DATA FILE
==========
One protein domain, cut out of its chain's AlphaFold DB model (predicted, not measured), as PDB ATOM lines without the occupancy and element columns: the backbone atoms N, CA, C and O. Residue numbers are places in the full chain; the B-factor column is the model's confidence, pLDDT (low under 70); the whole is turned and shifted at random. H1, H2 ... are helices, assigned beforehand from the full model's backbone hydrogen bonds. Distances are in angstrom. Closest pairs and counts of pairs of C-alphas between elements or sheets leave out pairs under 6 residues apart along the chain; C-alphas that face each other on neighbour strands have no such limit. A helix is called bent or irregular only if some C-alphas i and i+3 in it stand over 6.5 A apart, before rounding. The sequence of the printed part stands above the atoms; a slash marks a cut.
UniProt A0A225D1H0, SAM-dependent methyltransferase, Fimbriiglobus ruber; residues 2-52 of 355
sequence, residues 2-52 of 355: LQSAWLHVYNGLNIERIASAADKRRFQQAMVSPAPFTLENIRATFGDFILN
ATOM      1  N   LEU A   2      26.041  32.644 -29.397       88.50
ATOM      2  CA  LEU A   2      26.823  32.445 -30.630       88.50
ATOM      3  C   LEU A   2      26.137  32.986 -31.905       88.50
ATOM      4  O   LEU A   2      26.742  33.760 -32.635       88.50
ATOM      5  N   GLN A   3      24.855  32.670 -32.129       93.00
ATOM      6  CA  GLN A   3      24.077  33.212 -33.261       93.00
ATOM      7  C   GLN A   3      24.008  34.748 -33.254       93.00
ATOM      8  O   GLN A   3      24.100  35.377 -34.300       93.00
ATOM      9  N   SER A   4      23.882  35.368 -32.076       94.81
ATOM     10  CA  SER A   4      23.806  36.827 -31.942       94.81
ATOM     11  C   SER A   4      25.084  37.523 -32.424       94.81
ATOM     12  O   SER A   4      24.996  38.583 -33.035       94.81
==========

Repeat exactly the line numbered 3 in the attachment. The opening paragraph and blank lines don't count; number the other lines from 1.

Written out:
ATOM      1  N   LEU A   2      26.041  32.644 -29.397       88.50